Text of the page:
Excerpt from According to Dr. Sharif Shakrani, the Co-director of the Education Policy Center, “Recent studies suggest students in small public high schools perform better academically, have higher attendance rates, feel safer, experience fewer behavior problems and participate more frequently in extracurricular activities.” Leading small schools proponent Dr. Stuart Grauer notes, “Research shows overwhelmingly that small schools lead to greater student academic gains and personal adjustment. Data justifying this has been available for decades; it’s just that policy makers have largely ignored it due to incomplete cost-benefit analyses comparing small and large programs (and, of course, the politics).”

Midland School – A New School of Solar Thinking

CSPS Call for Papers Submission | A New School of Solar Thinking by Kelly Davidson for Home Power Magazine featuring Midland School

Dear friends,

This week we are featuring an article submission from CSPS member Midland School titled A New School of Solar Thinking. This article has been featured in Home Power Magazine, and CSPS is honored to share what one CSPS member school did on a small schools budget to harness solar energy and engage students in a forward thinking way.  CSPS would like to congratulate Karen Readey, Director of Communications, Lise Goddard and the entire Midland School community for their commitment to the pursuit of a “lifetime of learning, self-reliance, simplicity, responsibility to community and the environment, and love for the outdoors.”

Click here to read A New School of Solar Thinking

Click here to see 8 Years of Midland Solar Installation

Excerpt: High school students at Midland School in Los Olivos, California, are not afraid to get their hands dirty. For a week each spring, they participate in hands-on learning activities that supplement their classroom lessons. For the eighth consecutive year, sophomore chemistry students have worked alongside a professional electrician to install a PV system for the school.Students gain valuable knowledge of renewable energy systems by working with them directly.  Solar energy is a natural fit at Midland, where self-reliance and environmental responsibility are core to the curricula.  Goddard hopes the school’s initiative will demonstrate that small steps make a difference. “We need to take courageous steps out of the spiral of procrastination. We may not be able to solve the climate change problem in one day, but we can move in the direction of sustainability, in increments.”

Please read and share your thoughts on Midland’s A New School of Solar Thinking.  If you have an article you would like to submit to be featured on the CSPS website and newsletter, please send a copy to

Call For Papers

Dear friends,

Start the new school year by connecting with Coalition of Small Preparatory Schools (CSPS) and the small schools movement.  We are pleased that the CSPS community has continued to grow recently with the additions of The Early College Academy, Orion Academy and Muse School.   To all current friends of CSPS, we thank you for your support, and to all the future friends we encourage you to join our community network.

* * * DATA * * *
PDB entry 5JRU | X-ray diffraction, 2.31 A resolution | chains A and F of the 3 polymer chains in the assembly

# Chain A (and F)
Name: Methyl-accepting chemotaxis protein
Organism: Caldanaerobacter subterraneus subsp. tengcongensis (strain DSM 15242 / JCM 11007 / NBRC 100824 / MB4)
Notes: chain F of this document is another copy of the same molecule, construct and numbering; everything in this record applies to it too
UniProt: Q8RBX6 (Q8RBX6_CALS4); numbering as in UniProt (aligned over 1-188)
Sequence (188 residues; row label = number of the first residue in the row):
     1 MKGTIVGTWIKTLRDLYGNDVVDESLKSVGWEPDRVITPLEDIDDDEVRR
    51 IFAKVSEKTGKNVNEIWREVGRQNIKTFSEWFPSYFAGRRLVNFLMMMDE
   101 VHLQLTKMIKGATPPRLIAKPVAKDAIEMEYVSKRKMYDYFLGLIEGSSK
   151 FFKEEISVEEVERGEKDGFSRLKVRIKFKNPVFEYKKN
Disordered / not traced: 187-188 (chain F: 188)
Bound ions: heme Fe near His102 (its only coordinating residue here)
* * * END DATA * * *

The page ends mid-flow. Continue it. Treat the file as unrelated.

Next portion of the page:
CSPS would like to contribute to the online dialogue regarding small schools.  We believe that community connection is one of the best ways to generate new ideas, research and tools benefiting the small schools model.  In the spirit of collaboration, CSPS is inviting you to contribute any writing regarding your small school experiences to be included on our blog.  This call for papers is a critical part of developing a strong research base for those interested in small schools education.

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The Grauer School Celebrates 20th Anniversary | The Coast News

The Grauer School celebrates 20th anniversary
by Lillian Cox
06.20.11 – 01:36 pm
Dr. Stuart Grauer is the founder of The Grauer School. The campus of the college preparatory school is nestled in a two-acre habitat corridor in Encinitas. A trail with interpretive signs boasts coastal sage on one side and maritime chaparral on the other. The school just celebrated its 20th anniversary.  Photo by Lillian Cox

ENCINITAS — On June 10, The Grauer School celebrated its 20th graduating class, with all 14 of its graduates heading to college.

The Grauer School is a college preparatory school for grades 6 to 12, founded by Dr. Stuart Grauer in 1991. It adheres to the Socratic model.

“Socratic teaching is the most compassionate and respectful form of education because the Socratic teacher presumes the natural intelligence of the learner, rather than their emptiness,” Grauer said. “It consists primarily of questioning that becomes increasingly probing in nature. Five thousand years and 50,000 research studies after Socrates, we know of no teaching technique that comes close to the Socratic method in efficiency or respect for the learner.”